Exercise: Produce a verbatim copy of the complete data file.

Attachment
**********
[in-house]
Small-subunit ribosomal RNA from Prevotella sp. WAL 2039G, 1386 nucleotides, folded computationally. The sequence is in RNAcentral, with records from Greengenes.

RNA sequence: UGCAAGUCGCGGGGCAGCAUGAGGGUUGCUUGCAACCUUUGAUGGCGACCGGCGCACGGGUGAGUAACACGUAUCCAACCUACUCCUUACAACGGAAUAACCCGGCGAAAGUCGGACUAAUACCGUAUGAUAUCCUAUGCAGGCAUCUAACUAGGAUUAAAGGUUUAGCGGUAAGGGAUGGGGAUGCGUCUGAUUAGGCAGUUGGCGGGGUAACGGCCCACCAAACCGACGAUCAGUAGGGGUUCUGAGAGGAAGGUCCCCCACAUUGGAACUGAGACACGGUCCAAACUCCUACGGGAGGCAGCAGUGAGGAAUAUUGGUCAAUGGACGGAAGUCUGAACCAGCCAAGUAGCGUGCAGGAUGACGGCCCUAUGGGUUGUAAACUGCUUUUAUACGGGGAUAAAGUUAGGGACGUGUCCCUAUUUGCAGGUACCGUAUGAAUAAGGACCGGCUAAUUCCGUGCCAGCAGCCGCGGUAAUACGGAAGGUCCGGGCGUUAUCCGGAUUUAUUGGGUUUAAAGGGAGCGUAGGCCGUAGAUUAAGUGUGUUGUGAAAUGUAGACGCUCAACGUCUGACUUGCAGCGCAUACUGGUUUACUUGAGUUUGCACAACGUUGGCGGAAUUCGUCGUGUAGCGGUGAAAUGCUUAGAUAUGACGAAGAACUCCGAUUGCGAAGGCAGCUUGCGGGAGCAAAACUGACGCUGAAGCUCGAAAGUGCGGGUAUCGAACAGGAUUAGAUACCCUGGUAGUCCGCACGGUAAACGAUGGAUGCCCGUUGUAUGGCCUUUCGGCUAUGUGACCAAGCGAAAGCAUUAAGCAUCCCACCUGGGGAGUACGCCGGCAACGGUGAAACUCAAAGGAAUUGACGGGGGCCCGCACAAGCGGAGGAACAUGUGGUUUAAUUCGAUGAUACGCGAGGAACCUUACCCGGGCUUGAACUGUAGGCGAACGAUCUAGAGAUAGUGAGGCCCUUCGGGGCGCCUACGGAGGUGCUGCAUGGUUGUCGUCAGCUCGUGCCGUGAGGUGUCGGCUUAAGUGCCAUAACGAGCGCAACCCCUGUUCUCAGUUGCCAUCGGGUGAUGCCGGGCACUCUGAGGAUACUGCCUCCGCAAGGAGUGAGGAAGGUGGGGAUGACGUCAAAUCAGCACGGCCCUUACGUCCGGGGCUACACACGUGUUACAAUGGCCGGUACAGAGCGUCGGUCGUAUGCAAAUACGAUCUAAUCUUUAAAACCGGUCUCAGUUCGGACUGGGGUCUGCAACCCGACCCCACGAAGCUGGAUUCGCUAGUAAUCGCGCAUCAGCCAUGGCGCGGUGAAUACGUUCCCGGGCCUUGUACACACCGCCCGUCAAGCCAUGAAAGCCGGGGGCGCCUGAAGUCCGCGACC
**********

[in-house]
Small-subunit ribosomal RNA from Prevotella sp. WAL 2039G, 1386 nucleotides, folded computationally. The sequence is in RNAcentral, with records from Greengenes.

RNA sequence: UGCAAGUCGCGGGGCAGCAUGAGGGUUGCUUGCAACCUUUGAUGGCGACCGGCGCACGGGUGAGUAACACGUAUCCAACCUACUCCUUACAACGGAAUAACCCGGCGAAAGUCGGACUAAUACCGUAUGAUAUCCUAUGCAGGCAUCUAACUAGGAUUAAAGGUUUAGCGGUAAGGGAUGGGGAUGCGUCUGAUUAGGCAGUUGGCGGGGUAACGGCCCACCAAACCGACGAUCAGUAGGGGUUCUGAGAGGAAGGUCCCCCACAUUGGAACUGAGACACGGUCCAAACUCCUACGGGAGGCAGCAGUGAGGAAUAUUGGUCAAUGGACGGAAGUCUGAACCAGCCAAGUAGCGUGCAGGAUGACGGCCCUAUGGGUUGUAAACUGCUUUUAUACGGGGAUAAAGUUAGGGACGUGUCCCUAUUUGCAGGUACCGUAUGAAUAAGGACCGGCUAAUUCCGUGCCAGCAGCCGCGGUAAUACGGAAGGUCCGGGCGUUAUCCGGAUUUAUUGGGUUUAAAGGGAGCGUAGGCCGUAGAUUAAGUGUGUUGUGAAAUGUAGACGCUCAACGUCUGACUUGCAGCGCAUACUGGUUUACUUGAGUUUGCACAACGUUGGCGGAAUUCGUCGUGUAGCGGUGAAAUGCUUAGAUAUGACGAAGAACUCCGAUUGCGAAGGCAGCUUGCGGGAGCAAAACUGACGCUGAAGCUCGAAAGUGCGGGUAUCGAACAGGAUUAGAUACCCUGGUAGUCCGCACGGUAAACGAUGGAUGCCCGUUGUAUGGCCUUUCGGCUAUGUGACCAAGCGAAAGCAUUAAGCAUCCCACCUGGGGAGUACGCCGGCAACGGUGAAACUCAAAGGAAUUGACGGGGGCCCGCACAAGCGGAGGAACAUGUGGUUUAAUUCGAUGAUACGCGAGGAACCUUACCCGGGCUUGAACUGUAGGCGAACGAUCUAGAGAUAGUGAGGCCCUUCGGGGCGCCUACGGAGGUGCUGCAUGGUUGUCGUCAGCUCGUGCCGUGAGGUGUCGGCUUAAGUGCCAUAACGAGCGCAACCCCUGUUCUCAGUUGCCAUCGGGUGAUGCCGGGCACUCUGAGGAUACUGCCUCCGCAAGGAGUGAGGAAGGUGGGGAUGACGUCAAAUCAGCACGGCCCUUACGUCCGGGGCUACACACGUGUUACAAUGGCCGGUACAGAGCGUCGGUCGUAUGCAAAUACGAUCUAAUCUUUAAAACCGGUCUCAGUUCGGACUGGGGUCUGCAACCCGACCCCACGAAGCUGGAUUCGCUAGUAAUCGCGCAUCAGCCAUGGCGCGGUGAAUACGUUCCCGGGCCUUGUACACACCGCCCGUCAAGCCAUGAAAGCCGGGGGCGCCUGAAGUCCGCGACC